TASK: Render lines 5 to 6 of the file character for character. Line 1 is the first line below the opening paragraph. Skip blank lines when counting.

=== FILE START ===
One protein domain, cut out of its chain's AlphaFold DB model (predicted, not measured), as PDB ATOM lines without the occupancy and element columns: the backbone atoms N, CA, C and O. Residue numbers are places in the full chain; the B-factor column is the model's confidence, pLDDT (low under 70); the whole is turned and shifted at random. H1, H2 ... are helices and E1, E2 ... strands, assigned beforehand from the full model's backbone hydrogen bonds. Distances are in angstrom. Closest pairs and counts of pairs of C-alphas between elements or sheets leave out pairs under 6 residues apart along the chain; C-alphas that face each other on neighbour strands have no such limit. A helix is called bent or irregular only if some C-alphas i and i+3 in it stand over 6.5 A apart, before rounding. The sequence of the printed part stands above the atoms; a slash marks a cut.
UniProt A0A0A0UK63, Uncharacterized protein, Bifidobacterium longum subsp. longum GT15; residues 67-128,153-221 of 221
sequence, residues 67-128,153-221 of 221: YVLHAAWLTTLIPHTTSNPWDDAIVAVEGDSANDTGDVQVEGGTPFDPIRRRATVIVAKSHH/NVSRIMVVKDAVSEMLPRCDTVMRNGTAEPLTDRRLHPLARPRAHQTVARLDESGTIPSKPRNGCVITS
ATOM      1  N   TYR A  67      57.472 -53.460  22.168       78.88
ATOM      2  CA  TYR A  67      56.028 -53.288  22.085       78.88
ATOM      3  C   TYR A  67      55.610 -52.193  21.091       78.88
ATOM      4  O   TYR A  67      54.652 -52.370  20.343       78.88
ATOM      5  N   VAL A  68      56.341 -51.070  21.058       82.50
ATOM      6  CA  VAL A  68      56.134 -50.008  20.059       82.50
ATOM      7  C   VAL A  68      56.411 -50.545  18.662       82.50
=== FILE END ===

ATOM      3  C   TYR A  67      55.610 -52.193  21.091       78.88
ATOM      4  O   TYR A  67      54.652 -52.370  20.343       78.88